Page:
A technical team from Transnet International Holdings, a South Africa-based railways and logistics organisation, is to be deployed to Ghana by June 7, this year to carry out condition assessment of the equipment of the Ghana Railways Company Limited (GRCL) in the Western Region.
The visit of the Transnet technical team, according to the Chief Executive Officer (CEO) of Transnet International Holdings, Mr Petrus Fusi, was for the team to familiarise itself with the railway infrastructure within the western enclave and work with their Ghanaian counterparts to determine and confirm the type of fleet that would be required on that network.
At a meeting between the South African Minister in charge of Public Enterprises and Ghana’s Minister of Railways Development, Mr Joe Ghartey, at the port of Cape Town in South Africa last Thursday, Mr Fusi; said: “I will be deploying a team to do a condition assessment of the infrastructure as early as next two weeks to work with the service design people so that we have a full understanding of the GRCL’s requirement.”
In attendance were the acting Managing Director of the GRCL, Mr John Essel; the Director (R/A) of the Ghana Railway Development Authority, Mr Lord Laud Quansah; the Legal Adviser to the Ministry of Railways Development, Ms Akosua Poku, and some high-profile executives of Transnet.
Memorandum of Understanding
Subsequently, the South African Minister in charge of Public Enterprises, Mr Pravin Gordhan, has directed the leadership of Transnet to “elevate its partnership with the GRCL to the political level so that the Memorandum of Understanding (MoU) would not only be between the two organisations but also the government of Ghana and the South African government”.
That, he explained, was to lay bare the terms of agreement, timelines and other details in relation to the redevelopment of the rail infrastructure of Ghana.
“We need a broad framework that laid the basis for cooperation and then we could have streams of work whether its training, technical assistance or loan hiring,” Mr Gordhan indicated.
South African Minister
“Our minister has given us two weeks and we hope within that two weeks, the term sheets would have been concluded and then the six locomotives and wagons that has been requested would immediately get into workshop and the whole fleet shipped to Ghana.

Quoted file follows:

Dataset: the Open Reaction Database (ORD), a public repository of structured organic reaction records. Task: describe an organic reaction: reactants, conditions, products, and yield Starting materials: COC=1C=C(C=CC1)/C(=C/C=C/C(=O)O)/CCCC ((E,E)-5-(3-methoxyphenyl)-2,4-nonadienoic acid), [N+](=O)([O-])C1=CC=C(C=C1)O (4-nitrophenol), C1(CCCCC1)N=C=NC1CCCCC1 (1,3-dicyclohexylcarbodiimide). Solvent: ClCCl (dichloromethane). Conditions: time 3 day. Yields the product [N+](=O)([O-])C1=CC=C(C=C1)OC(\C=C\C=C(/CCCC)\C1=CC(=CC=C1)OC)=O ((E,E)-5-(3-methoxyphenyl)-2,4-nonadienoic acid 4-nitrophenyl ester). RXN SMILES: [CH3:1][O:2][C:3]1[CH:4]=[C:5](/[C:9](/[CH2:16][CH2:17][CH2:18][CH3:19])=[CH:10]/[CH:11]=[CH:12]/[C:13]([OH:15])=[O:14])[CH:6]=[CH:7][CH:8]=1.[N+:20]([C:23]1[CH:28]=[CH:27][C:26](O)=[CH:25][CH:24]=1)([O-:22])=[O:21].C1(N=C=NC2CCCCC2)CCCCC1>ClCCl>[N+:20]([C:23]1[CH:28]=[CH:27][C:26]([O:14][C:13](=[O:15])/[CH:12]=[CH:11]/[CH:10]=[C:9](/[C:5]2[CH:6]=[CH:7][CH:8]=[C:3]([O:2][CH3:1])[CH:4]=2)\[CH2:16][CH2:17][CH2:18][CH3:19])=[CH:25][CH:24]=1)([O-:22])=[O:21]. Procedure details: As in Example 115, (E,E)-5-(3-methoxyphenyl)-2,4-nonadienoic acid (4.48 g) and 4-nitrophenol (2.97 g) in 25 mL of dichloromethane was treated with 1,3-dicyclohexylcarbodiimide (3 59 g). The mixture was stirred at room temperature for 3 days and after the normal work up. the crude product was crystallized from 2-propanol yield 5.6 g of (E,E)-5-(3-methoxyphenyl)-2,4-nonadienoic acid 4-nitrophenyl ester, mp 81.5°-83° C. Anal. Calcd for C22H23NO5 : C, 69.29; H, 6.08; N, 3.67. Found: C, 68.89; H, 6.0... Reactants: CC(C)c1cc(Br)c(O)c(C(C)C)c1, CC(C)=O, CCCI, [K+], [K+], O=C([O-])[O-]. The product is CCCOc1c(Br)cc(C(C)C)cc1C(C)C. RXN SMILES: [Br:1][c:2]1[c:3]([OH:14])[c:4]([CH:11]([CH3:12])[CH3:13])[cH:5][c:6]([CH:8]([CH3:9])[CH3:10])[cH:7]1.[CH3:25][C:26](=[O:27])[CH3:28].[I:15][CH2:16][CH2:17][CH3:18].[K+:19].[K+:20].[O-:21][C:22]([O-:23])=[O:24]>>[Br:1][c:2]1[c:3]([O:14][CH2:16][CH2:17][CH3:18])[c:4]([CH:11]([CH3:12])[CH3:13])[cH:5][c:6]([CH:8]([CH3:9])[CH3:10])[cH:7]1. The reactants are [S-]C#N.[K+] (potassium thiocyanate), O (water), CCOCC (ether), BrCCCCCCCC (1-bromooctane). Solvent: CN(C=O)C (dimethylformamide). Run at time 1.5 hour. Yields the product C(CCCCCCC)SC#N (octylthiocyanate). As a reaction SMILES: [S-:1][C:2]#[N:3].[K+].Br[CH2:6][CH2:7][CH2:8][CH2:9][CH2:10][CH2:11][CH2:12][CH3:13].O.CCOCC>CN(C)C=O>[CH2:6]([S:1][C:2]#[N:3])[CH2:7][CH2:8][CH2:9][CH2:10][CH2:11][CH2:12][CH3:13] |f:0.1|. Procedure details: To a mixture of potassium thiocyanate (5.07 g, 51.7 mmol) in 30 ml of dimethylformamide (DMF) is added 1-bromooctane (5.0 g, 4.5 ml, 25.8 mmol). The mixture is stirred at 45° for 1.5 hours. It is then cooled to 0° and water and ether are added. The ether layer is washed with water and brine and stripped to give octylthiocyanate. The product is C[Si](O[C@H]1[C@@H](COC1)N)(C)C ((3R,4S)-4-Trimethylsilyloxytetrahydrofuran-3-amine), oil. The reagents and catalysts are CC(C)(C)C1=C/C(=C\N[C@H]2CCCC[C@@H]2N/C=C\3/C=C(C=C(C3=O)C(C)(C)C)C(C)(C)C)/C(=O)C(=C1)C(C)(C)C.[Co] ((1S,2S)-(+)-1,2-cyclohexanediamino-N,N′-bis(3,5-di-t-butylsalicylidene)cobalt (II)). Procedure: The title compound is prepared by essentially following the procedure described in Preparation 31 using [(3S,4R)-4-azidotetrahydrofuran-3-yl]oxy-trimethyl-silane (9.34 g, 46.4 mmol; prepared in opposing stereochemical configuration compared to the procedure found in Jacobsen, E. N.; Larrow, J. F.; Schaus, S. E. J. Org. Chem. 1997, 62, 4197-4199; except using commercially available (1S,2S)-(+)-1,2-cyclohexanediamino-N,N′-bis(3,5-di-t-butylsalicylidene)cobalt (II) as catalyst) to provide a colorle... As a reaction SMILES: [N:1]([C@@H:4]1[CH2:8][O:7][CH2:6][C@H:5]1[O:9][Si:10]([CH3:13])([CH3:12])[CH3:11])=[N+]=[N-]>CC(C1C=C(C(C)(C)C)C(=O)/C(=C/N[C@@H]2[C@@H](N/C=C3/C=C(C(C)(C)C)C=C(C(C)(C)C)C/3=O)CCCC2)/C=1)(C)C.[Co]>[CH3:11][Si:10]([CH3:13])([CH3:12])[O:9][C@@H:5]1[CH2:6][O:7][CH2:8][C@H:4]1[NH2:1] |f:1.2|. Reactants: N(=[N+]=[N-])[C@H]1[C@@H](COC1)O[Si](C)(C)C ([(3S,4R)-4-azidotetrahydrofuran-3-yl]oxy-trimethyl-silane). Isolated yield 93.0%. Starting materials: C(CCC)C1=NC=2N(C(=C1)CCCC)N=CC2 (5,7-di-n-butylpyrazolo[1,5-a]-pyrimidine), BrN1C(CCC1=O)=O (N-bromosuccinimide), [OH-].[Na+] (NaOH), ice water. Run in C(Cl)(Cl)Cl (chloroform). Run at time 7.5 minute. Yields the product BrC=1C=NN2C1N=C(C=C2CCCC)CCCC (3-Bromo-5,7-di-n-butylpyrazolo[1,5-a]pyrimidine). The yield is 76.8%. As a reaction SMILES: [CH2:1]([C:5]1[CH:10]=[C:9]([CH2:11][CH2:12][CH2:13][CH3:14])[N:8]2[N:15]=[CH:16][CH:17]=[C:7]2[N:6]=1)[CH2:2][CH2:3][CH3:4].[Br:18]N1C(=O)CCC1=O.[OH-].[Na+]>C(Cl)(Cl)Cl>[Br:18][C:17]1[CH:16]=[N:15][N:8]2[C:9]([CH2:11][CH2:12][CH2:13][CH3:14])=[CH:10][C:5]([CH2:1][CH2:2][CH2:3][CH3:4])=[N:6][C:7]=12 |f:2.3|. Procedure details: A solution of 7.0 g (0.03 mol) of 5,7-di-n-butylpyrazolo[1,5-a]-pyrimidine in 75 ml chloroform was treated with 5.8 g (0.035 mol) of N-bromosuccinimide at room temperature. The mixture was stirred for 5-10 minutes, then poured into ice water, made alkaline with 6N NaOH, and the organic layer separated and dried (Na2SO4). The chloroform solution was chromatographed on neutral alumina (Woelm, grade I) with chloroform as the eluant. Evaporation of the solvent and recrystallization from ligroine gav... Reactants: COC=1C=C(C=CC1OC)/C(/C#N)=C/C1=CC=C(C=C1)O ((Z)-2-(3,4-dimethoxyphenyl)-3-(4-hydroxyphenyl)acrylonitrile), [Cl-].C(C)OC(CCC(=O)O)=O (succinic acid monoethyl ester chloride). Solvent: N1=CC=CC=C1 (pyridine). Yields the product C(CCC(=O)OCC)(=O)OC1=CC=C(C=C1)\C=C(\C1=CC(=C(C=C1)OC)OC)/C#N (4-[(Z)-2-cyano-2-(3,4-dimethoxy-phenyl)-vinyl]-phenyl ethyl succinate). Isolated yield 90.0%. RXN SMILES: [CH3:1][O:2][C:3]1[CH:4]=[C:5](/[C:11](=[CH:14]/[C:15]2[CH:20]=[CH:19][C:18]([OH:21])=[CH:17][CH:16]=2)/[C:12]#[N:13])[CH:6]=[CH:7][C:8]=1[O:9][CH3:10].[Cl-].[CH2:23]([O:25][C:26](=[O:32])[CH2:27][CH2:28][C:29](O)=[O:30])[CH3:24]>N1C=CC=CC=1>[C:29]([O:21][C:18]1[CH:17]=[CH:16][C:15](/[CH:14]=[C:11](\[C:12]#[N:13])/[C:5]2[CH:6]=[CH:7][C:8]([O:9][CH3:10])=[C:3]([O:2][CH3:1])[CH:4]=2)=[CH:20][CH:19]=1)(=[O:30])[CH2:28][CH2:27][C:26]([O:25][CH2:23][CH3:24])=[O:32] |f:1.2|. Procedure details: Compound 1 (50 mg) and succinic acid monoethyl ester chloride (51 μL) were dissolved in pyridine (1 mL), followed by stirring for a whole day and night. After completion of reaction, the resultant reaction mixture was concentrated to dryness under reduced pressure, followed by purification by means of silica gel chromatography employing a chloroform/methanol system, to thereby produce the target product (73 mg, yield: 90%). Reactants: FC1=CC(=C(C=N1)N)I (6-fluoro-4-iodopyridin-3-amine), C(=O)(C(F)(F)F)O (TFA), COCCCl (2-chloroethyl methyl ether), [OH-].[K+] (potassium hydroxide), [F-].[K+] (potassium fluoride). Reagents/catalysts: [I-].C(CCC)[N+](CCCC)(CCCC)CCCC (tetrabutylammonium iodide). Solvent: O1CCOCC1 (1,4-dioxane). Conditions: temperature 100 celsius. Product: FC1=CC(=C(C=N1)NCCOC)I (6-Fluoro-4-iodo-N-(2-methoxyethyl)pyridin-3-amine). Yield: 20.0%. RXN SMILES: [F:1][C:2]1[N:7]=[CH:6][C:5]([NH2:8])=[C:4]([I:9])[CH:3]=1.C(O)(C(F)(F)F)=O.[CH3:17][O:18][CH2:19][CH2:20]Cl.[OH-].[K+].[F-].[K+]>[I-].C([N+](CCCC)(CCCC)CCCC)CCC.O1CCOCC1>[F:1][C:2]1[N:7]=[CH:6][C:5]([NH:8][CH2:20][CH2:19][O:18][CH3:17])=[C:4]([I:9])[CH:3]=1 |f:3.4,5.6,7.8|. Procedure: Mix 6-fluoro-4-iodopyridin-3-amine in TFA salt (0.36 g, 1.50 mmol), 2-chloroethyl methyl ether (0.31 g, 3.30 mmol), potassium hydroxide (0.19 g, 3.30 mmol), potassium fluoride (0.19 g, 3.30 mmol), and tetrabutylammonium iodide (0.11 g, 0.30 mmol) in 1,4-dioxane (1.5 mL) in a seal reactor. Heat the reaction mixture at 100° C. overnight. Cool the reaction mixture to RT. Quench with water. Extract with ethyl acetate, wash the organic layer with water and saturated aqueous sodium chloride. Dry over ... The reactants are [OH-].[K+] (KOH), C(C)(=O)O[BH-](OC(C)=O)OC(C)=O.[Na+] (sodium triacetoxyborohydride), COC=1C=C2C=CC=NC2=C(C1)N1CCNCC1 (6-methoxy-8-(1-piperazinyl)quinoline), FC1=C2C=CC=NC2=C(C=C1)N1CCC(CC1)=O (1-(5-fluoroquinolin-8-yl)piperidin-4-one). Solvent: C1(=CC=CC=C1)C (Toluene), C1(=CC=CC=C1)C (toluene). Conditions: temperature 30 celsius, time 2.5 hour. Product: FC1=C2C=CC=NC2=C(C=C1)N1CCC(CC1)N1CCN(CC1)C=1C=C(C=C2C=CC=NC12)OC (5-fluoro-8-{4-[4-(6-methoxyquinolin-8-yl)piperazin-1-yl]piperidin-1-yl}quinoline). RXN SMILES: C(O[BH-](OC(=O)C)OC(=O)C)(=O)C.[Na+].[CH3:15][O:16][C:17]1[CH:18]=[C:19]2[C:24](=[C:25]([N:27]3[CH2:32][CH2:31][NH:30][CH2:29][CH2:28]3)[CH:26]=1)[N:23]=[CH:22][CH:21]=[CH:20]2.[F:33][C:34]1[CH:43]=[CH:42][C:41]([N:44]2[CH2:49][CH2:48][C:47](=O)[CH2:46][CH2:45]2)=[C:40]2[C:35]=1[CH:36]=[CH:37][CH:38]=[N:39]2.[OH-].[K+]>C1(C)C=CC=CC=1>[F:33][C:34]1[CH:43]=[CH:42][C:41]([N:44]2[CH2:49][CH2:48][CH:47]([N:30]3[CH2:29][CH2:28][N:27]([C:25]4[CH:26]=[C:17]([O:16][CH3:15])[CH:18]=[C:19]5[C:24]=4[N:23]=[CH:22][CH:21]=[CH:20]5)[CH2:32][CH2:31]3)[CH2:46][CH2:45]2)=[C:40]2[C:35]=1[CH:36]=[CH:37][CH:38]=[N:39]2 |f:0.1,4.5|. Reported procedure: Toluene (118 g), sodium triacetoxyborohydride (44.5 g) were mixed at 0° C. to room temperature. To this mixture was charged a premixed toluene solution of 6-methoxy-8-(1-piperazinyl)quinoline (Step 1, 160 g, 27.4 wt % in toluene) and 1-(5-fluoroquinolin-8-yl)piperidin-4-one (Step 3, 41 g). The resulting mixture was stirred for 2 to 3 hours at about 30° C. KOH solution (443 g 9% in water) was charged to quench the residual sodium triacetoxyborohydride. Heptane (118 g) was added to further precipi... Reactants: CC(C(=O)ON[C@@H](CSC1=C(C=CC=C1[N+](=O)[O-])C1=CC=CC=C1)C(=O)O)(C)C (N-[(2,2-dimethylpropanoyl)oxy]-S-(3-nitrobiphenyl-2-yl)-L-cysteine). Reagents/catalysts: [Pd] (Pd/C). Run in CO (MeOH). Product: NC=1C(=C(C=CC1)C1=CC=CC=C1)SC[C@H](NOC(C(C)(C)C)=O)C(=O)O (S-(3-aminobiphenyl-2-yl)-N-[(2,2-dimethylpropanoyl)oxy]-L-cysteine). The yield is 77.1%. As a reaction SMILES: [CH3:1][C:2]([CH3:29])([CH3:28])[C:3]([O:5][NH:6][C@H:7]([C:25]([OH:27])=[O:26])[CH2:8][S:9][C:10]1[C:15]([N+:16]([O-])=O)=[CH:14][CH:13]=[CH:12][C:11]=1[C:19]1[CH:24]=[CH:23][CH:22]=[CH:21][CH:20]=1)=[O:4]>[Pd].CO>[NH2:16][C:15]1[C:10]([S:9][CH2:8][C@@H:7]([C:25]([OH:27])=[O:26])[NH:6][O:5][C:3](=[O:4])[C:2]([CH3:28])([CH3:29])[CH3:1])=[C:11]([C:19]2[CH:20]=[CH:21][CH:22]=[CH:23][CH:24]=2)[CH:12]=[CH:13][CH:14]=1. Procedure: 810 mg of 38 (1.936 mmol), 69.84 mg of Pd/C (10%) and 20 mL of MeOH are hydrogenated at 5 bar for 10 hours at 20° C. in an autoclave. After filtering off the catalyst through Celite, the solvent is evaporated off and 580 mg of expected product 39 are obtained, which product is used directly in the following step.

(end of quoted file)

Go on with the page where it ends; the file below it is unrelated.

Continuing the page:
“We will be working with our colleagues in GRCL to that effect and we hope to ensure that we deliver by September so that the first locomotive would be running in Ghana,” he stated. Mr Ghartey, for his part, expressed disappointment that Ghana’s railway had been deserted over the years, resulting in a negative impact on the country’s economy.
He said the ministry intended to rehabilitate part of the eastern and western rail lines, for which it was considering the delivery of about 110 wagons and six locomotives on the least basis.
“If we hopefully enter into an agreement of cooperation and work together as joint ventureship or partnership, it becomes the basis of that continued arrangement. We are also looking at a passenger service where we could have 22 coaches, 10 coaches each and one spare with a power van and also a kitchen and two locomotives,” he added.
“We looked at the draft MoU and it indicated clearly the basis of our future cooperation and we think and hope that this is the beginning of our long-lasting relationship with South Africa where we can develop together and you could play an important role in the redevelopment of the railway sector in Ghana.” he added.
The Executive Director of Adasa Keteke Company Limited, Mr Kojo Quainoo, said Transnet, through its local partner, Adasa Keteke, was entering into a long-term partnership with the GRCL to revive, operate and manage the railway industry in Ghana.
He said Adasa Keteke had decided to invest heavily and focus on infrastructural projects as a way of helping Ghana grow and also deepen the vision of President Nana Addo Dankwa Akufo-Addo’s “Ghana beyond aid” agenda.